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Availability and Quality of Online Information on Sub-Internships in U.S. Orthopaedic Residency Programs.
- Author(s): Rai, Rahul;
- Sabharwal, Sanjeev
- et al.
Published Web Locationhttps://doi.org/10.2106/jbjs.oa.18.00036
BackgroundThe purpose of the present study was to assess the availability and quality of online information regarding sub-internships in orthopaedics among U.S. orthopaedic residency programs.
MethodsEach U.S. orthopaedic surgery residency program web site was assessed for the following 4 criteria: any mention of a sub-internship offered by that program, contact information regarding the sub-internship, a list of learning objectives to be met by the rotating student during the sub-internship, and presence of a web page dedicated solely to the orthopaedic sub-internship. Each web site was given a sub-internship score (SI score) from 0 to 4 based on how many of the above criteria were met.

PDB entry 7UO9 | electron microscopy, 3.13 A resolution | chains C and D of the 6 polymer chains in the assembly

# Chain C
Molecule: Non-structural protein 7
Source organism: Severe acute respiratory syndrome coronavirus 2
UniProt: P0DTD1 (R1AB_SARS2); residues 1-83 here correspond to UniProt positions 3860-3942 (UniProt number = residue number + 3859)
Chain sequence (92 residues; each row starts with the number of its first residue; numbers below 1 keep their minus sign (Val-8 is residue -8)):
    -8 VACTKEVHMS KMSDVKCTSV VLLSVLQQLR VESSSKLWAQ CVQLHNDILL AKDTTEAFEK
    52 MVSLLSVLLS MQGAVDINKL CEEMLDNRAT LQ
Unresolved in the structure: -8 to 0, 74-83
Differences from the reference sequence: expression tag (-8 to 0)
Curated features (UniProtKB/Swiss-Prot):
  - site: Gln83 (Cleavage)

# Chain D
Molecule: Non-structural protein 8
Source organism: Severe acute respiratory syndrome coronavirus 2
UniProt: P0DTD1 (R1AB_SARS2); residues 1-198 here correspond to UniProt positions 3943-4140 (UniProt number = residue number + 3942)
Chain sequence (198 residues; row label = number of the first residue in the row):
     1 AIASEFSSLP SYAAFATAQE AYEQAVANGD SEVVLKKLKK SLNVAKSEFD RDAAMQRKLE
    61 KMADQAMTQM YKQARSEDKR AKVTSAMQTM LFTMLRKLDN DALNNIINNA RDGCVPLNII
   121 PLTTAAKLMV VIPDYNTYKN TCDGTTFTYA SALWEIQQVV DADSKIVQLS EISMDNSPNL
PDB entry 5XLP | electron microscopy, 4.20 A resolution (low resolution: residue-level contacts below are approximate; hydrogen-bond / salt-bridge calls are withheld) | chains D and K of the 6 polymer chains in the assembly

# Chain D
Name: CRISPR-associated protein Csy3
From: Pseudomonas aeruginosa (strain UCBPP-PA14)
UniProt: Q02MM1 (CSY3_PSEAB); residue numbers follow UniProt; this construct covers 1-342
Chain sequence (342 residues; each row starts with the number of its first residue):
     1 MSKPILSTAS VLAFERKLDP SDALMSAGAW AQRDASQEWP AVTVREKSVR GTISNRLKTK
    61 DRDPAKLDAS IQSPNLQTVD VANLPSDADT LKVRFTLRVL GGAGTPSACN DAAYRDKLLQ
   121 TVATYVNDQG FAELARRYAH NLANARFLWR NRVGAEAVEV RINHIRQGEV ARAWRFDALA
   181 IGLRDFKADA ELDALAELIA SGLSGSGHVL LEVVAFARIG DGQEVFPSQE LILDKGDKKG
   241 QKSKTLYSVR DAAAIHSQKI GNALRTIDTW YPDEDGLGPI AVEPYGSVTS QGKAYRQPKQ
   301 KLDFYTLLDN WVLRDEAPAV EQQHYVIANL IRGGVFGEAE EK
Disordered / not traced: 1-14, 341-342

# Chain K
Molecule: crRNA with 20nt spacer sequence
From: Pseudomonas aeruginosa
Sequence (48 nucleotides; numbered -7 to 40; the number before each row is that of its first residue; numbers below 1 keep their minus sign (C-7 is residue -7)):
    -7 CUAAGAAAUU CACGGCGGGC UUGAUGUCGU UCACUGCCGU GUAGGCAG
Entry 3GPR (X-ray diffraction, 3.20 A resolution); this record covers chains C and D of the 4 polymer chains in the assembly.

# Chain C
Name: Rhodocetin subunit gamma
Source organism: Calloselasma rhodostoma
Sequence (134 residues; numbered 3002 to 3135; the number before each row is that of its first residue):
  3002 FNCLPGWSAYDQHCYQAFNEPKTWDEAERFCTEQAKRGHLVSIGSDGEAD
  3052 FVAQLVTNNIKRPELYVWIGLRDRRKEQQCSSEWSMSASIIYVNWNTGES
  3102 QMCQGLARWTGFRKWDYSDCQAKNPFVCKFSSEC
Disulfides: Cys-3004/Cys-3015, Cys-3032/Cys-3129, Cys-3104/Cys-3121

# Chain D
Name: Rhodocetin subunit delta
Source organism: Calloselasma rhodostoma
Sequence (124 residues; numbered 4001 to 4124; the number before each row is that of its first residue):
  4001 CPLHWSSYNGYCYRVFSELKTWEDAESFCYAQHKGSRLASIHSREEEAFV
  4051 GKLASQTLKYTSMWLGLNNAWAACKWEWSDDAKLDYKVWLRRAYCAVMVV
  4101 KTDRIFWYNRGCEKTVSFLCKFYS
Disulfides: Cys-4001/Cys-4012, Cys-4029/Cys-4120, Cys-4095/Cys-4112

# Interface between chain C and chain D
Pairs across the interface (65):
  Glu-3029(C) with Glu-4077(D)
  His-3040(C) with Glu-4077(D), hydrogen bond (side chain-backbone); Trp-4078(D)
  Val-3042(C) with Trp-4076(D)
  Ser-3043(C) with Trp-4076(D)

ResultsFrom the 151 analyzed U.S. orthopaedic surgery residency program web sites, 69 (46%) did not have any mention of a sub-internship and thus received a score of 0, 4 (3%) received a score of 1, 18 (12%) received a score of 2, 20 (13%) received a score of 3, and 40 (26%) received a score of 4. The average SI score was 1.05 for the community-based orthopaedic residency programs, compared with 1.98 for the university-based orthopaedic programs (p = 0.003). Subgroup analysis based on SI scores (0 vs. 1 to 4) revealed that the higher-score group (1 to 4) had a higher percentage of university-based programs than the lower-score (0) group (80% vs. 62%; p = 0.003) and was associated with a greater number of residents per program than the lower-score group (mean, 26.4 vs. 21.0; p = 0.04). There was a weak association between the SI score and the number of residents in a given program (R2 = 0.074, p = 0.0004).
ConclusionsThe availability and quality of online information regarding sub-internships offered at orthopaedic residency programs in the U.S. are variable. Nearly half of the programs did not have any available online information on their web sites regarding orthopaedic surgery sub-internships. Larger and university-based orthopaedic programs have more robust information regarding sub-internships than smaller and community-based programs.
Clinical relevanceThere needs to be greater awareness and more uniformly accessible online information regarding orthopaedic surgery sub-internships for senior medical students seeking elective orthopaedic rotations prior to applying for residency training.
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